Matthew 14

Matthew 14 is the fourteenth chapter in the Gospel of Matthew in the New Testament section of the Christian Bible. It continues the narrative about Jesus' ministry in Galilee.

Matthew 14
Uncial 073 (Matthew 14,28-31).JPG
Gospel of Matthew 14:28-31 on Uncial 073, from 5th or 6th century.
BookGospel of Matthew
CategoryGospel
Christian Bible partNew Testament
Order in the Christian part1

TextEdit

The original text was written in Koine Greek. This chapter is divided into 36 verses.

Textual witnessesEdit

Some early manuscripts containing the text of this chapter are:

StructureEdit

This chapter can be grouped (with cross references to parallel passages in the other gospels):

The reaction of Herod Antipas (14:1–12)Edit

Herod Antipas (Herod the tetrarch) was the son of Herod who was king when Jesus was born (Matthew 2:1) and reigned over Galilee when Jesus performed his ministry in the area (cf. Mark 6:14-29; Luke 9:7-9; 3:19-20).[1] His 'tender conscience over the reluctant execution of John the Baptist made him treating the report of Jesus' miracles with a 'bizarre idea' that Jesus was John who was risen from the dead.[1]

Allison notes the multiple parallels between the Passion of Jesus and the account of John the Baptist in this section.[2]

  • Both are captured (14:3; 21:46), bound (14:3; 27:2) and 'suffer the shameful deaths of criminals'.
  • Both are executed at the command of a government official (Herod the tetrarch; Pontius Pilate) who 'acts reluctantly at the request of others' (14:6-11; 27:11-26).
  • Both are buried by their disciples (14:12; 27:57-61), and in each case opponents fear what the crowds might do because they hold John and Jesus to be prophets (14:5; 21:46).
  • Both ends are foreshadowed, as in 2:123 (against Herod the Great, the father of Herod the tetrarch); 5:38-42; and 10:17-23, so John's martyrdom (as the forerunner) is a Christological martyrdom prophecy of the coming one (cf. 17:12).
  • John has been identified with Elijah (11:14), who in 1 Kings 17–19 accuses King Ahab of misdeeds while the evil Queen Jezebel tries to have him killed (likely applicable to Herod as Ahab and Herodias as Jezebel). In the very next pericope, Jesus suggestively acts like Elisha, Elijah's successor (2 Kings 4:42–44).[2]

Verse 12Edit

And his disciples came, and took up the body, and buried it, and went and told Jesus.[3]

The death of their master becomes the means of leading John's disciples to Jesus.[4]

Jesus' withdrawal to a 'deserted place' (14:13–15)Edit

Matthew 14:13 and 14:15 refer to a 'deserted' (NKJV) or 'secluded' (Amplified Bible) place, clarified as 'a place where no one lived' in the Easy-to-Read Version. In Luke's gospel, he goes at this point in the narrative to 'a town called Bethsaida', i.e. an inhabited place, but nevertheless one where 'he and his apostles could be alone together.[5]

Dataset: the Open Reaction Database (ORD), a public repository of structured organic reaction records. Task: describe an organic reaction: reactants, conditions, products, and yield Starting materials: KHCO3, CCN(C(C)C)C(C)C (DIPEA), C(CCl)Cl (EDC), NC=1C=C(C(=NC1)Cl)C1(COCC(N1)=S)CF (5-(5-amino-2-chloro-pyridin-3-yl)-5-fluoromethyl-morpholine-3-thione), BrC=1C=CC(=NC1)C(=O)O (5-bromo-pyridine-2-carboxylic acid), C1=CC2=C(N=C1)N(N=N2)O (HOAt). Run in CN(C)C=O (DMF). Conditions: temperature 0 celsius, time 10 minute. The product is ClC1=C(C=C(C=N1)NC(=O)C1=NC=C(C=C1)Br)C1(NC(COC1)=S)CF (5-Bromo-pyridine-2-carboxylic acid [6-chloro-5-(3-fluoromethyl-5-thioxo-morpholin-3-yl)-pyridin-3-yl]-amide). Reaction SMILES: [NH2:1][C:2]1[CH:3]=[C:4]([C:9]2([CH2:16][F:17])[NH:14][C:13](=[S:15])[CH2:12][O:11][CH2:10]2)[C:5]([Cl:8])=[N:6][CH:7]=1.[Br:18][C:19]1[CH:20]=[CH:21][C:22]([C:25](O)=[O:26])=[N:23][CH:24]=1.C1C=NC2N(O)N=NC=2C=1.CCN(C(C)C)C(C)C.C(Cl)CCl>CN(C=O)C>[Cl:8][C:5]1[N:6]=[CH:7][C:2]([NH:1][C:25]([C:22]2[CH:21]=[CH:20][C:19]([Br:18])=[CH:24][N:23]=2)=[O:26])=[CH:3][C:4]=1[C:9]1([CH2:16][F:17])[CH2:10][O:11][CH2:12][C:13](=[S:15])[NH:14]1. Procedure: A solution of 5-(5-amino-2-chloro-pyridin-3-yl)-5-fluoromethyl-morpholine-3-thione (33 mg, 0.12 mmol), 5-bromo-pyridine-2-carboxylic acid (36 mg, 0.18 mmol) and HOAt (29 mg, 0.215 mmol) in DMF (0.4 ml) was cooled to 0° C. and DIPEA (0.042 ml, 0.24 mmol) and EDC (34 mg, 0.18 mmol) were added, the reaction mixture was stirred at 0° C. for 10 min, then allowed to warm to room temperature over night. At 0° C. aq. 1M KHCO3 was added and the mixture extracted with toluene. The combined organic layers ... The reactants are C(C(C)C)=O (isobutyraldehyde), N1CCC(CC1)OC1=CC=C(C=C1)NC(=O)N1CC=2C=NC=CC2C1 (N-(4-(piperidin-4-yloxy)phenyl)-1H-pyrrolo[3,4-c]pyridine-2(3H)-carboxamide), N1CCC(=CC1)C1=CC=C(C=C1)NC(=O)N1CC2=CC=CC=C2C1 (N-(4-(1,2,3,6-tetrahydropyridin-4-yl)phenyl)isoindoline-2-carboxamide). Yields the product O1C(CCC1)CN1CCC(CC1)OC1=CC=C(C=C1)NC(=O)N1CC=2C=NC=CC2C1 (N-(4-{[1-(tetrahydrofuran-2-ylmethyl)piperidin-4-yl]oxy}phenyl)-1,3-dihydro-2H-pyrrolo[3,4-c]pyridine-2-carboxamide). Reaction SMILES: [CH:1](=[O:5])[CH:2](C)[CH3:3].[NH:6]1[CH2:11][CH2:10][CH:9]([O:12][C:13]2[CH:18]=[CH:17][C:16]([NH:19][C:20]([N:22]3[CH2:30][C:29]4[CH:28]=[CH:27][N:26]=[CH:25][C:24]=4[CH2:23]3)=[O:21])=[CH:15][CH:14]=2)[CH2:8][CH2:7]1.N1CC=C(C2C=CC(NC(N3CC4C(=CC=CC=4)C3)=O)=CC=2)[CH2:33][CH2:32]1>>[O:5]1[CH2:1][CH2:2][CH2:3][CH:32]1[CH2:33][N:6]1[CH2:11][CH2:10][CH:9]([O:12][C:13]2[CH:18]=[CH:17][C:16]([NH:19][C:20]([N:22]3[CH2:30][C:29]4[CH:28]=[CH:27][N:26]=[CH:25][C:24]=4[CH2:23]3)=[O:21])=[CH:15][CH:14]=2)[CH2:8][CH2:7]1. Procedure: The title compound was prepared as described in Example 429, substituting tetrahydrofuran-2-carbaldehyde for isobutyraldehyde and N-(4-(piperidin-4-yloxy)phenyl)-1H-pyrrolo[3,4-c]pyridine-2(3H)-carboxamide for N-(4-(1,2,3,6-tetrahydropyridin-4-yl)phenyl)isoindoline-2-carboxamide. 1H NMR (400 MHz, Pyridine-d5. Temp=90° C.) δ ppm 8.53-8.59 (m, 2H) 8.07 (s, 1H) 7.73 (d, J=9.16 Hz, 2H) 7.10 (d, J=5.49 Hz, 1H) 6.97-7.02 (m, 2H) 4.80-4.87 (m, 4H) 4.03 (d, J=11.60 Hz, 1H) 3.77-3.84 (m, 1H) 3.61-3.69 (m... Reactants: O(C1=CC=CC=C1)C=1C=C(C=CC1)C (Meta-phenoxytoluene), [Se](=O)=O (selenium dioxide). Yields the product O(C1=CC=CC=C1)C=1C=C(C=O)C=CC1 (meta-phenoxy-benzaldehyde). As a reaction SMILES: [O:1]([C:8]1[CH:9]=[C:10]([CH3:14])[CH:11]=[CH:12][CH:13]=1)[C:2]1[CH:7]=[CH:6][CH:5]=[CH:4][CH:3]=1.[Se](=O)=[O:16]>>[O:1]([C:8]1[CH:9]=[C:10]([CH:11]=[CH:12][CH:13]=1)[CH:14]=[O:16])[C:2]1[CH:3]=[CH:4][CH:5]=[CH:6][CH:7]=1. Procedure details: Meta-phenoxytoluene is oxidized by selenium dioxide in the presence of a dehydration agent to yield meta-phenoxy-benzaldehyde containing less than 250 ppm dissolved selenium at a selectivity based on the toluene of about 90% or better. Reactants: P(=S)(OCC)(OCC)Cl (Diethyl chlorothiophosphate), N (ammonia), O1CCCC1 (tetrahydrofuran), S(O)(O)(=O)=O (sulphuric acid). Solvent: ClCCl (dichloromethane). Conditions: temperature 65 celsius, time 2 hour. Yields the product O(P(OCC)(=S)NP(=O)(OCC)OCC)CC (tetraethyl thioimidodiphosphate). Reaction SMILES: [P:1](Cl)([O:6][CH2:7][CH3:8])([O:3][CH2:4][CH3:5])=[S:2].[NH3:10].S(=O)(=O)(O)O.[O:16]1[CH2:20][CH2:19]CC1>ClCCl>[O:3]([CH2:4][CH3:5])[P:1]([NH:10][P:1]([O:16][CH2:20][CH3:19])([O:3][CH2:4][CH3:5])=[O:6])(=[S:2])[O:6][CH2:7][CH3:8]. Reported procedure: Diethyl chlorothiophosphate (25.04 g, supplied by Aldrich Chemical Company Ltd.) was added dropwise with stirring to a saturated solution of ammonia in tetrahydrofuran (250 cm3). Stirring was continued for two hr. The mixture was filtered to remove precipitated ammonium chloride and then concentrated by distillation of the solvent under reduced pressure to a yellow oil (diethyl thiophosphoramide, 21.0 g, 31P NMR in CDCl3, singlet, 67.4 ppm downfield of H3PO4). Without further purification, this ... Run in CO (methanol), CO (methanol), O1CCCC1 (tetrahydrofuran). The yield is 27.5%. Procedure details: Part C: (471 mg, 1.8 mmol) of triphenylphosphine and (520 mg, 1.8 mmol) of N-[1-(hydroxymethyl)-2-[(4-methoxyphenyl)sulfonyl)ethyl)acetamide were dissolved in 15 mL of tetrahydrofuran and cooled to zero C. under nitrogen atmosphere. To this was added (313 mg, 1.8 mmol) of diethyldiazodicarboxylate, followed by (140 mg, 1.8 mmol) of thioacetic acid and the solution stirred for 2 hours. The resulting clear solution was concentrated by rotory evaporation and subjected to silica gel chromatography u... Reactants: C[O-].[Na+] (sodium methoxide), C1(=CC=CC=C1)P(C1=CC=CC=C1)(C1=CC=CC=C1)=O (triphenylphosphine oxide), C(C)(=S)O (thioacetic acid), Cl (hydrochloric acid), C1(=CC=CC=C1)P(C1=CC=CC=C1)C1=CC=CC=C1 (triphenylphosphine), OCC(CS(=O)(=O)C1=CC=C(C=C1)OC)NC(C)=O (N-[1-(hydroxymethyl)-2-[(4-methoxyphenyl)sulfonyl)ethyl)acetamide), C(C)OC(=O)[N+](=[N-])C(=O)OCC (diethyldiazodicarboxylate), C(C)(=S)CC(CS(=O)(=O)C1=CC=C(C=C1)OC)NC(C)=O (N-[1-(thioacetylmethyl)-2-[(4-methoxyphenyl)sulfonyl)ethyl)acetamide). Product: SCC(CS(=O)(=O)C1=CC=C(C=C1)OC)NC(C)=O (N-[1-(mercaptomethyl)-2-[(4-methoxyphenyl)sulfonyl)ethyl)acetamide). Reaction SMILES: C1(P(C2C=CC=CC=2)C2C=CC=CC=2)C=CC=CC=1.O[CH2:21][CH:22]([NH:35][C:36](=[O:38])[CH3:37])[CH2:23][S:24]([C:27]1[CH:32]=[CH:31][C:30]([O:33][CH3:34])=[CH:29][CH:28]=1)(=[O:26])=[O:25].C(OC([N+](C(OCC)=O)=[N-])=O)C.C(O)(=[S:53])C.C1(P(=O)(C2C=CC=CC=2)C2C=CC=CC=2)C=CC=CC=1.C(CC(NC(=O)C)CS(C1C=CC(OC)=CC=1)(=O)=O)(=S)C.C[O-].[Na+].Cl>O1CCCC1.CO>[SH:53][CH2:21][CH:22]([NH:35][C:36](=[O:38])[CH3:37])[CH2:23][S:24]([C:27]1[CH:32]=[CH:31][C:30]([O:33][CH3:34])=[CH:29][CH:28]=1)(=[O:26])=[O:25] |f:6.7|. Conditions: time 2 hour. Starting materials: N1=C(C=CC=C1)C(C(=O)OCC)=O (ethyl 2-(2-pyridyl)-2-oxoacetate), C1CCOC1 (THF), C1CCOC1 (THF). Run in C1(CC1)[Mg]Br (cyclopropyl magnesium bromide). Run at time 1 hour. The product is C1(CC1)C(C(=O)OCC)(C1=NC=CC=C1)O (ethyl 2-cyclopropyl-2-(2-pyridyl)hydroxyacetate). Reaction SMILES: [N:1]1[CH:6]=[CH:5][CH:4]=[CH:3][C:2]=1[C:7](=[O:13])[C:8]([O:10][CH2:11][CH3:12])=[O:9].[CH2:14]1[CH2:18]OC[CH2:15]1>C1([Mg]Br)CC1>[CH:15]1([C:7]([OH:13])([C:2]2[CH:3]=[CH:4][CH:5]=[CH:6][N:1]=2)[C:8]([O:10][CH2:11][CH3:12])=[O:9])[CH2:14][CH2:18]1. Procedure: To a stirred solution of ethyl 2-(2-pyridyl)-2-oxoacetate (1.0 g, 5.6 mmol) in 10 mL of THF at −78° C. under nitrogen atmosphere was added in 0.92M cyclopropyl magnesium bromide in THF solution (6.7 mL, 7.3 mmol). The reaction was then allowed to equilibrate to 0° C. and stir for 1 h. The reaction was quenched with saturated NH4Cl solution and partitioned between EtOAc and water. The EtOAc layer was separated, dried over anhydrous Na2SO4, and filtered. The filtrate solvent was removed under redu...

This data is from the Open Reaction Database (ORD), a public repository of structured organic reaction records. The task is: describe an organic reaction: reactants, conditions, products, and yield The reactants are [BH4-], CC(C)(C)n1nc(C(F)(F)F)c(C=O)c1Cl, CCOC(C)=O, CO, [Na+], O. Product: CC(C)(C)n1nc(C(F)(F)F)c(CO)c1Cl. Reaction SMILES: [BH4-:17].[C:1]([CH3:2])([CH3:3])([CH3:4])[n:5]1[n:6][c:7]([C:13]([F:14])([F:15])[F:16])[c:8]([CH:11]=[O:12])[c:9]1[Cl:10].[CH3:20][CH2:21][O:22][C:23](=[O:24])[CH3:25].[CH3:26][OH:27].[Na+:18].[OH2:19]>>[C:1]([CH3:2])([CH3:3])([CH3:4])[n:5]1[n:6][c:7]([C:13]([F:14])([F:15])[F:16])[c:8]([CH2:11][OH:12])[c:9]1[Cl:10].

Miraculous feeding of a large crowd (14:16–21)Edit

Eating together was a symbol of unity and Jesus was acting as the host of a large family gathering, welcoming the crowd into a new community.[6]

Verse 19Edit

Then He commanded the multitudes to sit down on the grass. And He took the five loaves and the two fish, and looking up to heaven, He blessed and broke and gave the loaves to the disciples; and the disciples gave to the multitudes.[7]

Looked up to heaven, blessed, broke, and gave indicate a 'communal, liturgical context' which is found in the early church; the same actions are to be seen in the Last Supper in Matthew 26:26.[8]

Walking on water (14:22–33)Edit

After the public miracle of loaves, the disciples witnessed in private one miracle that showed Jesus' authority over material things.[6]

Jesus the Healer (14:34–36)Edit

When they were back in Herod's territory, Jesus' popularity was shown again in his healing ministry, which was more extensive than so far recorded.[6]

See alsoEdit

ReferencesEdit

  1. ^ a b France 1994, p. 922.
  2. ^ a b Allison, Jr., Dale C. (2007). "57. Matthew". In Barton, John; Muddiman, John (eds.). The Oxford Bible Commentary (first (paperback) ed.). Oxford University Press. p. 863. ISBN 978-0199277186. Retrieved February 6, 2019.
  3. ^ Mark 14:12 KJV
  4. ^ Bengel, Johann. Bengel's Gnomon of the New Testament. Matthew 14. Accessed 24 April 2019.
  5. ^ Luke 9:10
  6. ^ a b c France 1994, p. 923.
  7. ^ Matthew 14:19 NKJV
  8. ^ Coogan 2007, p. 29 New Testament.

SourcesEdit

External linksEdit


Preceded by
Matthew 13
Chapters of the New Testament
Gospel of Matthew
Succeeded by
Matthew 15